:07:54.:07:57.

victory. But lots of things around the corner. We think Brexit, but the

:07:58.:08:03.

FT has a slightly different thing, that she faces a disability benefits

:08:04.:08:09.

battle. What is this about? Theresa May and her government, it is funny

:08:10.:08:13.

that politics always wants to personalise and make it about the

:08:14.:08:16.

leader. Actually this is about the government and an initiative that

:08:17.:08:20.

began with Iain Duncan Smith and his attempt to change the welfare

:08:21.:08:23.

system. The point that the government made in opposition under

:08:24.:08:28.

IDS and his Centre for Social Justice is that many people when

:08:29.:08:30.

they get onto benefits never come off them. In effect, you were

:08:31.:08:36.

trapped in an environment where, you would never be asked in again if you

:08:37.:08:39.

are sick and you are financially centre buys never to rejoin the

:08:40.:08:44.

workforce. An attempt to fix that has led to an enormous backlash

:08:45.:08:46.

saying that many people who should never be forced into work or even to

:08:47.:08:51.

have an assessment are being assessed and assessed unfairly.

:08:52.:08:55.

Theresa may now and her government now face a situation where there is

:08:56.:09:01.

a significant deficit, as there is in every department in government.

:09:02.:09:07.

?3.7 billion hole. Lure we had to be able to help those who can work back

:09:08.:09:11.

into work and that instinct is admirable, but on the other hand

:09:12.:09:15.

there has to be a point below nobody can fall. And taxes the price that

:09:16.:09:19.

we pay to be in a civilised society. Wedding that balance right and being

:09:20.:09:23.

seen to get that balance right is something that the Conservative

:09:24.:09:30.

Party has to try to do. OK, then? This is interesting because this is

:09:31.:09:34.

the reality behind some of the rhetoric, the party of the working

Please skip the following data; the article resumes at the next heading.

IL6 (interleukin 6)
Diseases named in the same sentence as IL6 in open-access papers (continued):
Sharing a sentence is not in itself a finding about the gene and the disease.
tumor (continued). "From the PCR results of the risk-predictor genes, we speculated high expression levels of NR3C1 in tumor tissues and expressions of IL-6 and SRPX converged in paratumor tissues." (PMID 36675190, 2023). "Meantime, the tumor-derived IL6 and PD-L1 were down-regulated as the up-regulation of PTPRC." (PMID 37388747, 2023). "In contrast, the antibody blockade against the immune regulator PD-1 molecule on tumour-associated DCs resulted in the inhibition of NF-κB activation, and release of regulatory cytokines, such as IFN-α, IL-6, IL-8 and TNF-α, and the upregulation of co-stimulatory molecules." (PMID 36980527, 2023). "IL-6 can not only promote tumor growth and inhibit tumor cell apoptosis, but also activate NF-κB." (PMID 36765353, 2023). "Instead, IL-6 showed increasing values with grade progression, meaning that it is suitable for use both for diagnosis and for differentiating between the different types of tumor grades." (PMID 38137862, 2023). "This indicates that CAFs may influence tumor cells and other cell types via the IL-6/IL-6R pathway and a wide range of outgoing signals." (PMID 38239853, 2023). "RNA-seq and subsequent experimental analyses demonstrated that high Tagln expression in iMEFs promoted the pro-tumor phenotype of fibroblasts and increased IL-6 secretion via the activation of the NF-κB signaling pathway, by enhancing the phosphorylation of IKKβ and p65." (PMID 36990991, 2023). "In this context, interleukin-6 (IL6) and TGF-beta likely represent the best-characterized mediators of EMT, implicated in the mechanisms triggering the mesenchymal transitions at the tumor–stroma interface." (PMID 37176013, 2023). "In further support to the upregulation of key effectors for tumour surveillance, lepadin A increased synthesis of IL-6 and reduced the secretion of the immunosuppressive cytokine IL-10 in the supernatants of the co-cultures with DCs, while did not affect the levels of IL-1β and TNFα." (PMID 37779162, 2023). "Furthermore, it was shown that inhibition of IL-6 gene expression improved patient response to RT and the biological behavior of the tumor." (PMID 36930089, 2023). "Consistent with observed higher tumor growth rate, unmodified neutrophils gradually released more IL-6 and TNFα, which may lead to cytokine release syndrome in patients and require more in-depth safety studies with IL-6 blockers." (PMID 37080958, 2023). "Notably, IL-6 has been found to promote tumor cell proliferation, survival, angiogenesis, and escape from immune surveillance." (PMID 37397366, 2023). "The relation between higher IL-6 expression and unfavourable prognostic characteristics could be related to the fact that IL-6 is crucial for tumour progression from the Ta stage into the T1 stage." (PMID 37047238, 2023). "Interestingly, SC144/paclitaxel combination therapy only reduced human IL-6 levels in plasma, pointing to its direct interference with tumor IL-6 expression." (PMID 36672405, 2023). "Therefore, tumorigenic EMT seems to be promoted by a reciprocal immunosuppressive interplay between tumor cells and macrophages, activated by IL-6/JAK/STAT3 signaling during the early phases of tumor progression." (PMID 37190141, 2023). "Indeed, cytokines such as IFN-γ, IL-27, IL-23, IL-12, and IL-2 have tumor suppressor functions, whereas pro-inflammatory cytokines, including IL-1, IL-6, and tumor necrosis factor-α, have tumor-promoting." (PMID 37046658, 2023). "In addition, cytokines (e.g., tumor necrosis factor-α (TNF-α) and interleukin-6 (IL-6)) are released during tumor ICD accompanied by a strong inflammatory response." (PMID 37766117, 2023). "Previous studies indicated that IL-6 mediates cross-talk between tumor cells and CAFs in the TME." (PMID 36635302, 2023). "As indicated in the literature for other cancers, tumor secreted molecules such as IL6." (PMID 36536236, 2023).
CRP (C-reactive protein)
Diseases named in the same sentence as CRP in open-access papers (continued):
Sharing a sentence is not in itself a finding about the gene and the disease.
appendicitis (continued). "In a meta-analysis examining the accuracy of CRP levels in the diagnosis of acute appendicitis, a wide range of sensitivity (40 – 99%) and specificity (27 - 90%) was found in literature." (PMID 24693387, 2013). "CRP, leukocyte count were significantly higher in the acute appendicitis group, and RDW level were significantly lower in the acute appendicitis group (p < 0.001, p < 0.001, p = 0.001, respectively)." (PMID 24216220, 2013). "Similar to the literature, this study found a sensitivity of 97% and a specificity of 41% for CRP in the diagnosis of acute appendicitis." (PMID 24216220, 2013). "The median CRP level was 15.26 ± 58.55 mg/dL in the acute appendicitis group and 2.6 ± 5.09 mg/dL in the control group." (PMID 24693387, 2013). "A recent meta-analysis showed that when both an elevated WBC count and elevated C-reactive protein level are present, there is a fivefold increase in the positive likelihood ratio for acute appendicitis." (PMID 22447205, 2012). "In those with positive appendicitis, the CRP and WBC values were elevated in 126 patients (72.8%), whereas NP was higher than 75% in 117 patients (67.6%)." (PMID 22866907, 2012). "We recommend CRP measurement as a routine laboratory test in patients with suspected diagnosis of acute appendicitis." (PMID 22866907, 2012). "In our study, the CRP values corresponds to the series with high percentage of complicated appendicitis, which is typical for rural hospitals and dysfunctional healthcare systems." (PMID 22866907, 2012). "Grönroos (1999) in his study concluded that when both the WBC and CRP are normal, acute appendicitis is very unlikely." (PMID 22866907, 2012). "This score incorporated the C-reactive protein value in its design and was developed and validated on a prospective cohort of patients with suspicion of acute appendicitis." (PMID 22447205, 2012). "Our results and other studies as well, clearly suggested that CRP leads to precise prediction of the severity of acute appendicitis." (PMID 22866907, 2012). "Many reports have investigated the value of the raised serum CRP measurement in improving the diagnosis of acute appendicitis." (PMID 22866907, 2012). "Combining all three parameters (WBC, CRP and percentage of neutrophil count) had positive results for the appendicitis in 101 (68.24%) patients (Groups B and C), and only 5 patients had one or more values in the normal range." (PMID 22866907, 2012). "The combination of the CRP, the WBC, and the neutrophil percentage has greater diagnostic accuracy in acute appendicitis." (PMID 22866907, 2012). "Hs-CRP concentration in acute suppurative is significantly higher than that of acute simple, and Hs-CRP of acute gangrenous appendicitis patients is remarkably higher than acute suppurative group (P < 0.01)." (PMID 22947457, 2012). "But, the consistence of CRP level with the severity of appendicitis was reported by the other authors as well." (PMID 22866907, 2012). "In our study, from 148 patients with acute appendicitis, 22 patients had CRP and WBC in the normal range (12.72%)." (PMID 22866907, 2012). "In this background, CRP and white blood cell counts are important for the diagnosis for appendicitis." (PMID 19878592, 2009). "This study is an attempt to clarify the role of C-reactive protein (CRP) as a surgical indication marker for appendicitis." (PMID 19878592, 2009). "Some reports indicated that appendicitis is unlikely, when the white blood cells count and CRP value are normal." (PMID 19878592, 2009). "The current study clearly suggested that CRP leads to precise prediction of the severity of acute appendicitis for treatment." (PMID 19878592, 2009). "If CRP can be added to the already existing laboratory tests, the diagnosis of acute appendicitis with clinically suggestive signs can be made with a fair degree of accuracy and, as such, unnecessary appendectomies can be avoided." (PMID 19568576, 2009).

:09:35.:09:38.

people, the compassionate face of the Conservatives because these are

:09:39.:09:42.

benefit cuts that date back to George Osborne time. He trained

:09:43.:09:46.

these cuts, and they are integral to his plan of balancing the budget.

:09:47.:09:51.

Theresa May has not reversed those, this is one element of them. But the

:09:52.:09:56.

big element is the cuts to tax credits which will fall on a lot of

:09:57.:10:01.

working people. The idea. That is different to these disability

:10:02.:10:06.

benefits. The package that George Osborne put through, it is part of

:10:07.:10:12.

the legacy. I can agree with you about tax benefits that might

:10:13.:10:16.

disincentive eyes people, but, I think the government is right to

:10:17.:10:22.

say, a disability. It is a hard message to make. The disability

:10:23.:10:26.

packages too generous and people who are not sick, claimed to be sick or

:10:27.:10:32.

stay on sick. It is the old problem. Facing governments, particularly

:10:33.:10:37.

Tory ones. And the Daily Telegraph story, about the Netherlands. The

:10:38.:10:41.

Netherlands holds in quarry on whether it could ditch your row.

:10:42.:10:46.

This is something that could be the beginning of something really big?

:10:47.:10:51.

Explain to us what could happen. The Netherlands have elections on the

:10:52.:10:55.

15th of March, important Parliamentary elections to decide

:10:56.:10:58.

the composition of a new government and they have very powerful forces

:10:59.:11:02.

of your scepticism bubbling up, the Netherlands is one of the core

:11:03.:11:07.

countries of the Eurozone -- of Euroscepticism. The assumption is

:11:08.:11:10.

that if countries like that start to leave, the whole edifice could

:11:11.:11:14.

collapse to the fact that they are having a Parliamentary enquiring

:11:15.:11:20.

into it, and they will discuss it after the new elections. Implies

:11:21.:11:22.

that it would be a big issue potentially at those elections, and

:11:23.:11:28.

if this is your sceptic further, gets built up a head of steam, there

:11:29.:11:33.